So in the process of building up a cheapo TT bike off ebay parts that while get some outdoor use but will probably be on the trainer 95% of the time.
For the type of outdoor riding I have planned 1x will likely be spot on with a normal range cassette/mech and bigger rings seem to be a little easier to track down in 1x, so I’d probably go 1x if only using outdoor but generally the advice is ride ERG in the small ring right?
What’d you do in my situation? Obviously not a huge outlay either way but got that kind of decision paralysis we all get some times!
I use my cross bike with 1x on a kickr core and NEVER change gear.
Recommendations for chainring choice are likely based on flywheel inertia as Chad eluded to. But that optimisation is suggested because most people have 2 chainrings, not because a particular chainring is necessarily 100% optimal. The most optimal chainring size could be 75t but that’s not realistic because most bikes don’t have that.
So I say, buy the bike you want and if it works for you outdoors then it can work for you indoors.
having said that, if the bike will spend 95% of the time on the trainer then why are you speccing it based on the outdoor terrain?
The Drivo 1 is a decent trainer with plenty of high and low power capability, so I don’t think you will experience issues unless you have a very low FTP.
Per ERG, this is the Achilles heal of the trainer. It works but has a tendency to be slow to change resistance, as well as bounce around instead of holding a tighter target like other trainers. If you are doing more steady state stuff (a guess since you are talking about TT stuff), you will probably be fine.
I’ve been using my 1x bikes in erg mode for the last year and have had no problems. The only issue I might foresee is doing VO2 intervals in resistance mode. In 1x you either need to adjust the resistance or shift a bunch when moving between the 120% and 40% sections. In a 2x shifting between chainrings would replace some of the shifting in the back needed for the 1x. But I do everything in erg so it hasn’t been a practical problem for me.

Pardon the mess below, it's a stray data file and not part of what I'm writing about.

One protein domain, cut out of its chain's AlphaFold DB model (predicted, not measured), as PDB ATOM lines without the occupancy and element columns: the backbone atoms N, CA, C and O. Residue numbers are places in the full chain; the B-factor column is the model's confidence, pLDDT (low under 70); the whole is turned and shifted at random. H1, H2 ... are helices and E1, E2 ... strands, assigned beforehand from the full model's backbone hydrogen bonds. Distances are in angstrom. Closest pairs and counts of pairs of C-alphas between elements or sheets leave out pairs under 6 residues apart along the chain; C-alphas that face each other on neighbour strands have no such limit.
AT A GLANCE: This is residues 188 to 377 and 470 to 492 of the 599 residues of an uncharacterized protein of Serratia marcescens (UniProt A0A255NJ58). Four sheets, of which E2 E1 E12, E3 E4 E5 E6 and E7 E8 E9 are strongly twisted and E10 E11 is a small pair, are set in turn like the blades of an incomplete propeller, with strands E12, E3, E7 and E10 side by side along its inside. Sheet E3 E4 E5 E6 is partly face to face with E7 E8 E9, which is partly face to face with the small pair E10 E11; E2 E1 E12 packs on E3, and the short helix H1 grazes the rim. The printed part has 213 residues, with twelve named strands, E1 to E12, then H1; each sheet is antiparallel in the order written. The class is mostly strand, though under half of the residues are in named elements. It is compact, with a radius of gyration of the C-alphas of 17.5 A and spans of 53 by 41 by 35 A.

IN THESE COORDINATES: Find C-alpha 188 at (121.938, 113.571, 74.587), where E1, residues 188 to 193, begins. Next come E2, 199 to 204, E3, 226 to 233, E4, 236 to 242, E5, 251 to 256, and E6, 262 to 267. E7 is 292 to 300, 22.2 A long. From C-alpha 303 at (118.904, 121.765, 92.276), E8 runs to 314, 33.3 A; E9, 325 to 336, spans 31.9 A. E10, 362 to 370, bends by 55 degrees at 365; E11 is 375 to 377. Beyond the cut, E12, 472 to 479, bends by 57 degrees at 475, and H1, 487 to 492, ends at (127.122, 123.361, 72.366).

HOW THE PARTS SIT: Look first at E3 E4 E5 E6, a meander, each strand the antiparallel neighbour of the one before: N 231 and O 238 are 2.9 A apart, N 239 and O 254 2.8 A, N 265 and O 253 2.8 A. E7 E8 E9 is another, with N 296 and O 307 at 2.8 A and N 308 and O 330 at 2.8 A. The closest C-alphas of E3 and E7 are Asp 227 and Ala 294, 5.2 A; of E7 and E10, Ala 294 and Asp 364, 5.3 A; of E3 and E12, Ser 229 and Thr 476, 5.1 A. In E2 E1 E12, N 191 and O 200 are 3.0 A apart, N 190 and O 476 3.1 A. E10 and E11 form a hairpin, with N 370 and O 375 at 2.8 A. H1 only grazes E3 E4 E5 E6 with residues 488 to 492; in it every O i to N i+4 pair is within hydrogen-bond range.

I run a 48t front and outside an 11-36 cassette. Inside I have a 12-25 or 12-28. I started with a straight chainline but now sit in the 21 because my trainer is better able to control and adjust resistance with a slower flywheel speed. If you want to simulate flat outdoor riding (high inertia) be in one of the smaller cogs. If you want to get closer to climbing (low inertia) be in one of the larger cogs.
Even in your largest gear, the inertia of trainers is much less than outdoors, even when compared to climbing slowly. The only reasons to change gears on a trainer are therefore 1) to spread the wear around, and 2) to keep within the trainer’s speed vs. power limits.
Set your gearing - In order to maintain smooth, even power across all of your power zones, you should maintain a mid-ring gearing in the rear cassette, and either a mid (if you have three) or inner (if you have two) front chainring. Your chain should follow a straight path from rear to front. This will also help you avoid hitting a wattage floor.
Yeah this is a good point I do quite a bit of Zwift racing, too much if I’m honest, though picking up trainer road imagine I’ll be doing far less, and could always switch to the road bike on the trainer in those instances where it’s going to be using a wider gear range, probably makes the racing experience more realistic than doing a crit on a TT bike.
However, I believe that recommendation is based partly on the “wattage floor” but also on chain alignment. For example, the gear selected by choosing a mid-cassette cog and the small chainring could also be achieved with the big chainring and a bigger cassette cog. The chain wouldn’t run as straight a path but would still be perfectly functional. It’s nothing different to what the chain would be doing out on the road.
I’ve had no issues with zwift racing and free riding with my 1x. I have trainer difficulty / realism set around 40% and you can always adjust it as it is effectively ‘virtual gearing’ to get the low end you need for the steeper parts. I thought about getting an 11-36 for a vEveresting attempt as you are supposed to run the difficulty at 100%, but that is the only reason I’ve thought of for replacing my 11/28 / 11-25 aside from wear.